2. Shoe height relative to seat height
  3. Sill of oarlock relative to the water

There are some fixed positions that rowers should be able to achieve

  • Full compression at the catch, shins vertical, hips square off from the pin, oar spoons buried under the water
  • At the sculling finish blades buried under the water, wrist and forearms flat, elbows at 90 degrees to the oar shaft, thumbs brushing your lower ribs
  • At the sweep finish blades buried under the water, outside hand thumb brushes lower ribs
  • Mid-recovery oar spoons capable of square blades above the water surface

These give you clear points in the rowing stroke cycle to check against what your athletes actually do when they are rowing. Note that many will be able to get into these positions when the boat is stationary, check  if they actually do it while rowing continuously.

Easy rigging fixes for you to try

Problem: not enough space between the handles at the sculling finish

  • Move foot stretcher towards bow
  • Shorten inboard on oars [keep outboard the same if the athlete is a novice]

Problem: Handles can go past the body at the sculling finish

  • Move foot stretcher towards stern

Problem: Cannot get shins vertical at the catch

  • Lower shoes on foot stretcher and / or
  • Use a seat pad to raise seat height

Problem: Cannot get back rocked forward with shoulders in front of hips on recovery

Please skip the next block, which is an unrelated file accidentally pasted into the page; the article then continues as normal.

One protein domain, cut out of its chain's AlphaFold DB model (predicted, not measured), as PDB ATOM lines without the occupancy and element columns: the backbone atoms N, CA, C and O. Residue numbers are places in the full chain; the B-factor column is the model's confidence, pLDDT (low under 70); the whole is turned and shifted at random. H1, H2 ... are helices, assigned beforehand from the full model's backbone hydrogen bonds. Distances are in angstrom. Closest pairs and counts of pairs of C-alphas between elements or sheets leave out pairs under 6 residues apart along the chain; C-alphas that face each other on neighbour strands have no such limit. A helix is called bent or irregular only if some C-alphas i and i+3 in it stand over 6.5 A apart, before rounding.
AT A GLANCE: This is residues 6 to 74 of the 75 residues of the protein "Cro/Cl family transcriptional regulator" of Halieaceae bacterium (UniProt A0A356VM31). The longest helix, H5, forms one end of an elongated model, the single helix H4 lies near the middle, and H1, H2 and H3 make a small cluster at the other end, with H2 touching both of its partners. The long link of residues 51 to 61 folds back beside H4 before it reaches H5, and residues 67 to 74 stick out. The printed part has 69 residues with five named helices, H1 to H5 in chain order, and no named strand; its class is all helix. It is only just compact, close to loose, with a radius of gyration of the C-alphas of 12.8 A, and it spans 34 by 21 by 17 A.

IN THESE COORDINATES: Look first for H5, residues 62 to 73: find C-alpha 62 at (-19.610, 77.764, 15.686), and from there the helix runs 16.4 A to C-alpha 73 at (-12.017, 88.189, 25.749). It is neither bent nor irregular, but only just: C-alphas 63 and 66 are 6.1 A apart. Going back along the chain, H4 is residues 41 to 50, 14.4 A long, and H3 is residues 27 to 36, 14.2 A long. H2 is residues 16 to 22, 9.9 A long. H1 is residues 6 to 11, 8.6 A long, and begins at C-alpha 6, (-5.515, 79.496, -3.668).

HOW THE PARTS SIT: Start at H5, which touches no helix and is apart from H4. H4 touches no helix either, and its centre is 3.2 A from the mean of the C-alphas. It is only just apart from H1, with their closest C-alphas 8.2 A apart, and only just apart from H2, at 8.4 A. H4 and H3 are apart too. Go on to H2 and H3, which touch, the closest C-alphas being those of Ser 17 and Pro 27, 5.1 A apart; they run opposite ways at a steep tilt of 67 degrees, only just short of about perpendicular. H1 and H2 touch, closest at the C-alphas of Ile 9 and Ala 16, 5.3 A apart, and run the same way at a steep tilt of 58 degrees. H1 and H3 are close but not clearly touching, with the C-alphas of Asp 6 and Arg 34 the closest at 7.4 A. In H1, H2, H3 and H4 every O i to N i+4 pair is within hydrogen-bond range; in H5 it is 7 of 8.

• Lower shoes on foot stretcher and / or
  • Use a seat pad to raise seat height – or two seat pads 

Problem: Cannot keep oars buried at the finish under the water

  • Lower oarlock height 
  • Use a seat pad to raise seat height

Problem: Tall athlete rowing with a shorter athlete

  • Set oarlocks high / low for the tall / short athlete
  • Shorten oar length and inboard for short athlete (keep outboard ratio the same)

Problem: Big shoes in the boat and athletes with smaller feet

  • Wear neoprene beach shoes inside the boat shoes
  • Raise the shoes as high as possible on the footstretcher so the heels are elevated

Most rigging fixes are a combination of recognising a problem and knowing what to try as a possible solution. As a rule, only make one change at a time, go rowing and see what the change is before making another change.

Marlene Royle and Rebecca Caroe coach at Faster Masters Rowing

Programs, video & technique for masters. 


Peer to peer coaching clinics

The Legion of Rowers hosted two coaching clinics during July 2021 for masters rowers who are not coaches. There are not enough coaches available for masters groups to get regular coaching. One way to get effective coaching for masters is to enable self-coaching and group feedback. This has never been tried before. 

During 2020 we surveyed masters rowers via the New Zealand Masters Rowers Facebook page asking what would improve rowing for masters.

5 key areas were identified

  1. To speak with one voice nationally
  2. Grow membership and participation
  3. Have more regattas and with new race formats (coastal and flat water)
  4. More social events
  5. Access to effective coaching